Since the first album chalked up good but not spectacular sales, the group was left again with its basic quandary. Was their middle-of-the-road strategy a measure of their relative success, or was it keeping them from superstardom? West and Gates continued to contend that a stance questioning the existing socio-economic structure, instead of reveling in materialism, was “our indispensable weapon in [our] struggle,” whereas Steele maintained that the main job of a hardcore joint was to be “an indispensable weapon in booty-shaking.”

As the political climate of the nation shifted and the tech-boom moved material values toward ever-greater consumption, West found his control of the group starting to slip. Gates recalls an incident in which West and Steele were arguing over the title of the next album: “Shelby was dead set on it being titled Stanford Marauders, but Cornel preferred Straight Outta’ Hahvahd. According to Cornel, that title was more ironically oppositional while at the same time giving props to Harvard’s then commitment to breaking the color barrier. Shelby thought his title better reflected the middle-class aspirations more proper for a previously oppressed people on its way into the mainstream. They ended up wasting all our studio time trying to find sources to back up their arguments on the Internet. Good thing the studio subscribed to EBSCOhost.” Not long after this exchange, West himself was bounced straight out of Harvard by Larry Summers, and work on the follow-up album, which ended up with the working title Straight Into Princeton, came to an abrupt halt.

Why Liberals SuckAt this time, DJ Steele was asked to produce Ann Coulter’s debut soul album Why Liberals Suck (and Should Die In Painful Suffering). As predicted, the record went double-platinum and earned Steele an award from the Heritage Foundation for “conserving American values” and “making the prosperous safe from socialism and secular humanism.” West and Gates were understandably livid.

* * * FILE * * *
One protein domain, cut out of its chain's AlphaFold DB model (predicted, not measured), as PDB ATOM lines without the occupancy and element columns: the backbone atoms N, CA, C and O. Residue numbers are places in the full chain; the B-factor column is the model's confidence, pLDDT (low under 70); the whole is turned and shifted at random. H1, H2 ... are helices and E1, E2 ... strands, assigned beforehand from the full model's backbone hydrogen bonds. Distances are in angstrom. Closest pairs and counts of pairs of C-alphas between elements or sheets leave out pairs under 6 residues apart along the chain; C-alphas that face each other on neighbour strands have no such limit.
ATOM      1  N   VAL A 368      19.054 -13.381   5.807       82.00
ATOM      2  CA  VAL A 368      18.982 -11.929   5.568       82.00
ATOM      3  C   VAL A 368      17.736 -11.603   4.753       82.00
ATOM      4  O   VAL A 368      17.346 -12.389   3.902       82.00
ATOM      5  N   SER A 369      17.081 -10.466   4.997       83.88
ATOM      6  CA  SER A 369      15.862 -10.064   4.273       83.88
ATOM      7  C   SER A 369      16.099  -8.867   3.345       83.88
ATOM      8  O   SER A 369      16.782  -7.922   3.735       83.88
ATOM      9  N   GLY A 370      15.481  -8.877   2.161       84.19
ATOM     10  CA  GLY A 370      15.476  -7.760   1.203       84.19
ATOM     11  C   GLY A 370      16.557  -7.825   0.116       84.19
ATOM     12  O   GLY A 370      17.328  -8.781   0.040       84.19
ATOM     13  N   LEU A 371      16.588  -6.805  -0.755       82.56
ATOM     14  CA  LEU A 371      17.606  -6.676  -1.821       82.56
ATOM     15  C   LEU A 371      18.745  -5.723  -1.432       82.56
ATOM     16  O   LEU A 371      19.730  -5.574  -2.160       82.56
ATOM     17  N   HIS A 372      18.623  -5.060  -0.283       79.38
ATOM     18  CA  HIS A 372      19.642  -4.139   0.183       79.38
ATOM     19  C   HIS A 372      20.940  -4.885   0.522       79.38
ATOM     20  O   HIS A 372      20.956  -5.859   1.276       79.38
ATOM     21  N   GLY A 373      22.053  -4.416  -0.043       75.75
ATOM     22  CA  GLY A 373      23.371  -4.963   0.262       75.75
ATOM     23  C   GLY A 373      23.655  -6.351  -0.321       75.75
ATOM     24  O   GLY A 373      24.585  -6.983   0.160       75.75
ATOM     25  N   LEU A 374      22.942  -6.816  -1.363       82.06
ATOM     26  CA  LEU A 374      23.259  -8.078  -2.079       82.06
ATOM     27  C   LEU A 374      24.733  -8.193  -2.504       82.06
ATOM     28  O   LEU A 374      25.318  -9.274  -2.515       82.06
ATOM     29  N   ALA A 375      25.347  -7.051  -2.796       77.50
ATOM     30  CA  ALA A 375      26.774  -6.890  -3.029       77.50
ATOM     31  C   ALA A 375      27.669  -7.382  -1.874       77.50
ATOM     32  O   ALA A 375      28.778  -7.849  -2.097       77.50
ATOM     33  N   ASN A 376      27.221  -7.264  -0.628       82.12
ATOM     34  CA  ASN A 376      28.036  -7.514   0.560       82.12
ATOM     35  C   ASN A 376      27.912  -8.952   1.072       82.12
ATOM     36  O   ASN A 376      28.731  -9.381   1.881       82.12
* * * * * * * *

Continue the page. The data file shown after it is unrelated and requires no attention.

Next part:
The breech came to a head at an Ivy League luncheon. Asked to speak, Steele sent “a shout-out to the Bush administration,” inflaming the already Brie-and-Chardonnay-hyped crowd. Later, the acrimony intensified when an emboldened Steele confronted West. bell hooks was present and gives this account: “Shelby had Cornel backed up against the crab puffs. It’s just like the patriarchy to kick a man of color while he’s intellectually down. At one point Shelby called Cornel’s theory of American pragmatism ‘janky.’ Then I heard the words ‘Uncle Tom,’ and before I knew it, Skip [Gates] was over there trying to break it up with his cane. Well, even a strong assimilationist like Shelby won’t tackle a Brother with a bad knee, and I think he could sense the largely Left crowd turning against him. He pulled up his posse of Stanford kids and Hoover Institute goons and split like an Oreo in the hands of a two-year old.” Police reports show that Steele “flattened” West’s Toyota Prius with his gold-plated Hummer H2 as he fled the scene - though eyewitness accounts vary.

What is to be learned from the sad and strange saga of A Tribe Called West? How can a thickly oppositional rap of the Left emerge among the blinged-out, over ho’ed, thug-loving outfits that pass for hardcore these days? That other C. West, Conye, with his recent broadside against higher education, seems no help here. One can only hope that, as in the past, the true little light will shine up from The Roots.